Soil is the second largest CO2-absorbing medium in the world—the oceans are first. Soil sequesters four times more CO2 than all the world’s plants including forests.

The reason that soil can sequester so much carbon is that all the humus or organic matter in the soil is plant-based–either the dead plant material, animal waste, or the dead animals that ate the plants. Plants pull the carbon out of the air as part of photosynthesis and incorporate the carbon-based sugars into plant tissue. The carbon is transferred to organisms that consume plant material–living or dead. So in addition to the carbon-based plant materials, all the organisms in the soil are also carbon-based.

Higher temperatures increase the metabolism of the whole soil ecosystem. For instance, tropical rain forest topsoils are known to be thinner than temperate forests and will quickly lose their fertility after deforestation–this is due to both the high temperatures and the huge amount of rain that rinses the nutrients away. This may be in our future even outside the tropics as the climate changes.

 

We have been treating our valuable soils like dirt!

Even though soil is such an important asset for our survival, for the most part, through the ages, humans have been treating our valuable soils like dirt in many ways. In ancient times slash and burn was the only way we knew to survive. Today with toxic lawn care procedures, massive deforestation, and unsustainable agricultural practices, we haven’t made that much progress. This might have been forgiven in previous times when humans were in a more primitive society and didn’t know any better. In today’s world we can see the toxic results of all this mistreatment and if we are to move forward, *things* need to change.

The good news is that soil can be rehabilitated and while there are many large-scale, long-term efforts being made by commercial agriculture and forest managers, there are also many doable actions for small property managers.

 

What gardeners do is important because there are millions of us

Because there are millions of gardeners, homeowners, communities, schools, churches, and municipalities that can make better decisions about how the soil is treated, we can play extremely important role in addressing climate change. Many of these climate-wise action items to improve the soil are easy to implement and in addition to taking better care of the soil in the abstract sense, you may even save money and improve your family’s health.

 

Let’s look at some typical lawn chemicals

“Many people don’t give a second thought to what their lawn service is applying to their landscapes to force an unnatural monoculture. It’s likely that those chemicals are damaging to the soil in many ways. Maybe it’s time to rethink the not-so-great American lawn.”

Fungicides & insecticides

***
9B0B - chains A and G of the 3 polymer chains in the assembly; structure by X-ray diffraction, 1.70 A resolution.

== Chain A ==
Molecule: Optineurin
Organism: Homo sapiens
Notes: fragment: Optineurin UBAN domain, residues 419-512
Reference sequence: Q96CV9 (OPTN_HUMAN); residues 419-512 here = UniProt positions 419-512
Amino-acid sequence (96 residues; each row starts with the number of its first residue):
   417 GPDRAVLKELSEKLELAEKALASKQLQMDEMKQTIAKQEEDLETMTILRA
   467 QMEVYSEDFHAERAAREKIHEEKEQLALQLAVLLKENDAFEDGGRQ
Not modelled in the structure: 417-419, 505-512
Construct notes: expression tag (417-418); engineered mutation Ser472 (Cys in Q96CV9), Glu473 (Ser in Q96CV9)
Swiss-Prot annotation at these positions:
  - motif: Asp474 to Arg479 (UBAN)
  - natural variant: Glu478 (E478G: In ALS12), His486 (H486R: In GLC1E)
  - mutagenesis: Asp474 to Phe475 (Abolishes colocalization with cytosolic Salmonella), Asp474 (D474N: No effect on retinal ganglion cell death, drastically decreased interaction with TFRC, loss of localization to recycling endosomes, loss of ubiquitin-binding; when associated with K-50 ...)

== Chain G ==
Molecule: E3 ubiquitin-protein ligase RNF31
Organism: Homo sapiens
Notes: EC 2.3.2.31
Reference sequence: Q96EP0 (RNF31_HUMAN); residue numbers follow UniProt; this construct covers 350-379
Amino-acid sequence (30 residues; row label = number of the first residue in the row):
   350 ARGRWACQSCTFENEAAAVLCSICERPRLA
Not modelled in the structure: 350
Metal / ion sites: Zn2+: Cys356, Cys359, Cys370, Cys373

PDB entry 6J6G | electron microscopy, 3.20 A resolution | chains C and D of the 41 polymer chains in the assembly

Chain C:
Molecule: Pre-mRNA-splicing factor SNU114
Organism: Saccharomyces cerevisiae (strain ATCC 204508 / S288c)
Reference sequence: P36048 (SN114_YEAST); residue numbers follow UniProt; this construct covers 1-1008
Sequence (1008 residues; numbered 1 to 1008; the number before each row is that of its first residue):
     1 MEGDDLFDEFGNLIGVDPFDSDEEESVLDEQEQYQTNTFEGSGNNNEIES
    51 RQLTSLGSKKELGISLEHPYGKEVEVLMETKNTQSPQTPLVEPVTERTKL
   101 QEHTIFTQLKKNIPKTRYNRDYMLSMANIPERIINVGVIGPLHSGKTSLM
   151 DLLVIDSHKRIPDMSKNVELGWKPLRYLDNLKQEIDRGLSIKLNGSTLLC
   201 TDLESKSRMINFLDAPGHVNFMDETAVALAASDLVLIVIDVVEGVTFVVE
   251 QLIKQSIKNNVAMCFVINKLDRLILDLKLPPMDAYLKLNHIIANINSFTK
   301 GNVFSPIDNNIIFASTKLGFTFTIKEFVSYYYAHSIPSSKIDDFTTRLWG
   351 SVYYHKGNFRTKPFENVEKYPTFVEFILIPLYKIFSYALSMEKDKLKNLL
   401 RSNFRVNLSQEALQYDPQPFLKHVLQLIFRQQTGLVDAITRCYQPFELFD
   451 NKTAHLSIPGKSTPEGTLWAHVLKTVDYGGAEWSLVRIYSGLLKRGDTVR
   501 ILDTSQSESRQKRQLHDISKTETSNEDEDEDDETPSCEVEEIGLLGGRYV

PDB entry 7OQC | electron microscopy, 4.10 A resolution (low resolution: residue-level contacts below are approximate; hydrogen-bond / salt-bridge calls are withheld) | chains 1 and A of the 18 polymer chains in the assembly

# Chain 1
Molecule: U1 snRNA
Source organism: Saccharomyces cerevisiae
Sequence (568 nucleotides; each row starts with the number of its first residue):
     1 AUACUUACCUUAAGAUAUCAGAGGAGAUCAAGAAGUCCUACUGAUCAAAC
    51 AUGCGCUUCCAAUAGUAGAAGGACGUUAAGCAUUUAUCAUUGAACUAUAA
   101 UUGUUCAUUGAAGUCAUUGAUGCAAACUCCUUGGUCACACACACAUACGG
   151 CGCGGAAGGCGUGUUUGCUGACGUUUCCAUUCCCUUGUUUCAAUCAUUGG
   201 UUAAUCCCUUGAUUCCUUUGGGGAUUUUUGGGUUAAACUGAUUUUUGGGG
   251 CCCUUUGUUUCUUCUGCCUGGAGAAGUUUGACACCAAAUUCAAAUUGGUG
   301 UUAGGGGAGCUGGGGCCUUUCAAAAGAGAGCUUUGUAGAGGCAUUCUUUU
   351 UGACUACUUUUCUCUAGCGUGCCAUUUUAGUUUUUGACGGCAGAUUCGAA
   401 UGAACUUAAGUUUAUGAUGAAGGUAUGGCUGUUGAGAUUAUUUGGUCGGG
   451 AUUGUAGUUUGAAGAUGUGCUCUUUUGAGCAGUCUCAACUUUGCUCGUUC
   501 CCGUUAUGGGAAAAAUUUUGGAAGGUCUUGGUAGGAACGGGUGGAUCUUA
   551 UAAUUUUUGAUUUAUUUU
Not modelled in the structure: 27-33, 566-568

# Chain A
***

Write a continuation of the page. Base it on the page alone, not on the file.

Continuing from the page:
Just think what happens when a typical lawn service applies a general fungicide to most of your landscape. The intricate dance of fungi and plant roots, which is so important to plants, is slowed down or halted. The plants with roots under the lawn may not die, but their growth and vigor will certainly decline. In addition, the lawn service will apply insecticides that will poison the mole crickets or other pests that feed on turfgrass roots, but it will also kill the other insects and other macrobes, which means that the toads and other insect eaters won’t have the prey they need to survive. The soil aerators will be stopped and the plants will have a harder time growing.

 

Synthetic fertilizer

Plants need three main nutrients: nitrogen (N), phosphorous(P), and potassium(K), and myriad micronutrients, which a healthy soil will provide. But if the soil has been depleted, fertilizers can supply those needs. The plants don’t distinguished between synthetic and organic sources, but the soil reacts quite differently to each.

The presence of simple nitrogen supplied by synthetic fertilizer over-stimulates soil organisms. After this fertilizer is used up or rinsed away, the higher than natural soil organism populations then consume the reserves of soil humus and other organic matter which depletes the soil. In other words, synthetic nitrogen degrades soil. On the other hand, organic fertilizers, such as compost and fish or seaweed emulsions, provide nutrients that are attached to complex structures, which add to the soil’s humus. As a result they don’t rinse away as easily as synthetic nutrients, and don’t over-stimulate soil organisms.

 

When you treat your soil right, it provides 2 major climate-wise benefits

1) When the soil is not poisoned or over-stimulated by synthetic fertilizer, the volume of humus will increase and so will the population of carbon-based life forms. This healthy soil will sequester much higher volume of carbon.

2) Also when soil is healthy, plants will do better and thus be able to pull more carbon from the atmosphere.

 

Our only planet needs all the help it can get, so stop treating your soil like dirt!

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    Oldspice
    Comment added September 1, 2018Reply

    Is soil the same thing as dirt?